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Webinar – In conversation with the Rt Hon Andrea Leadsom MP

On Tuesday 18h November 2020, WA Communications Director, Lisa Townsend, sat down with the Rt Hon Andrea Leadsom MP to discuss her Early Years Healthy Development Review, the first phase of which will report to the government in January.

The first 1,000 days of children’s lives are critical for their development, and hugely impact their physical health, mental health and opportunity throughout their lives. The potential for the ‘levelling up’ agenda to support the early years is vast, and something we know is on the government’s agenda.

 

The webinar covered a huge range of issues, providing insight on subjects such as:

 

Watch a recording of the webinar:

 

 

 

 

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Webinar: In conversation with David Willetts

In light of the government’s recent announcement that it is scrapping the 50% university target, WA was delighted to speak to the Rt Hon Lord David Willetts on the future outlook for the higher education sector as part of our ‘In Conversation’ series on Tuesday 28th July 2020.

Lord Willetts is a former Minister of State for Universities and Science, and in 2017 he published ‘A University Education’, which offers a powerful account of the value of higher education and the case for more expansion.

The future for the higher education sector in the UK looks stark. The sector faces huge challenges over funding and the long-term financial sustainability of higher education institutions, but they also face political pressures on a range of other issues too, from grade inflation to Vice Chancellor pay. Compounding this are the challenges the sector now faces from Covid-19.

Given this, the discussion explored:

• Funding challenges, including the Augar Review, Brexit and pressures from Covid-19
• Grade inflation and the quality of degree courses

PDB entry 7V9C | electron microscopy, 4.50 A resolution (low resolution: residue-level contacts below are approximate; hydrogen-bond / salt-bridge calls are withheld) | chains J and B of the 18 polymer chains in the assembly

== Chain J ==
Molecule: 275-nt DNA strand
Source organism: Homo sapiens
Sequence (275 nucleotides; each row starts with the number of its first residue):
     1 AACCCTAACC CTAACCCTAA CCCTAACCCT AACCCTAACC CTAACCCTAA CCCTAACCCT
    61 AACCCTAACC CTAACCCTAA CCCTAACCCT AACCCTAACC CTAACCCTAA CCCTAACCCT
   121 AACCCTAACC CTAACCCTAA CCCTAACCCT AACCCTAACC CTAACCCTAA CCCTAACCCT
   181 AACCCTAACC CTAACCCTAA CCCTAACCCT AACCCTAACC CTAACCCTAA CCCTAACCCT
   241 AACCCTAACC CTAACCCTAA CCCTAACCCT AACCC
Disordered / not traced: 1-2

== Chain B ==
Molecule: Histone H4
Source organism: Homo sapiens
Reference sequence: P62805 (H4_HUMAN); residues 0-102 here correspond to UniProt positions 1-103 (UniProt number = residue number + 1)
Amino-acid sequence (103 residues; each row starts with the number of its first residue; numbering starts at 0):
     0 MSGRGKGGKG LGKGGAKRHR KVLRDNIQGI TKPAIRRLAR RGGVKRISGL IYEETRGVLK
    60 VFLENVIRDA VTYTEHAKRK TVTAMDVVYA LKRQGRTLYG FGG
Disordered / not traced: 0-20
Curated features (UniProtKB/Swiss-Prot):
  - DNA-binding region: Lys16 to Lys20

• Free speech on campuses
• Vice Chancellor pay
• How higher education institutions must adapt their teaching after Covid-19
• Conversely, the role that research and science can play in Covid-19 recovery

 

 

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Webinar: In Conversation with Jim Pickard

In his Summer Statement, the Chancellor set out his plan to ‘protect, create and support jobs’ but with questions remaining on exactly how the Government will rebuild the economy and what role business will play in the ‘New Deal for Britain’, all eyes are now firmly fixed on the next fiscal event – the Budget and Spending Review.

Watch WA Communications’ Directors Marc Woolfson and Lisa Townsend in conversation with Jim Pickard, the Chief Political Correspondent at the Financial Times, discussing how the ‘New Deal for Britain’ has been received by Conservative backbenchers and scrutinised by the Opposition, the scale of the financial challenges ahead, and what we might expect from the Autumn Statement in balancing competing priorities.

 

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Webinar: Priorities for mental health policy: the consequences of COVID-19

Clinical experts are talking of a ‘tsunami’ of mental ill health as the UK looks to recover from COVID-19; the challenge faced is not only stark for people who were living with mental ill health before the pandemic and who have struggled to access care, services and treatment, but for up to half a million additional people in the UK who are now estimated to have a mental illness.

The interplay between other health conditions and mental health is also more prominent than ever before.

All parts of society will have a role in helping to address this mental health challenge and health leaders and politicians will need to consider how health policy will need to adjust to deliver this.

To explore these issues, WA hosted a roundtable with an expert panel including:

Amongst other topics, the roundtable meeting discussed:

 

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Webinar: What does the future for apprenticeships, skills and FE look like?

WA Communications were delighted to host this panel discussion on what the future looks like for skills and training and how a strong approach to upskilling will need to underpin the government’s plans for recovery from Covid-19.

The Chancellor’s announcements in the Summer Statement and the recent speech from the Education Secretary show that skills is on the government’s agenda – but what is needed to truly support the sector and ensure both young people and working-age adults are given the opportunities to train to meet the skills gaps businesses need to be filled?

We were delighted to be joined by a panel including:

 

 

If you missed the webinar live, you can watch a recording of the event by filling in the form below:

 

Watch a recording of the webinar:

 

 

 

 

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2020 vision: What challenges lie ahead for higher education over the next year?

Higher education did not feature heavily in the 2019 general election campaign, with political attention inevitably focused on Brexit and the NHS.

The election result, however, will have significant implications for the higher education sector over the next year and beyond.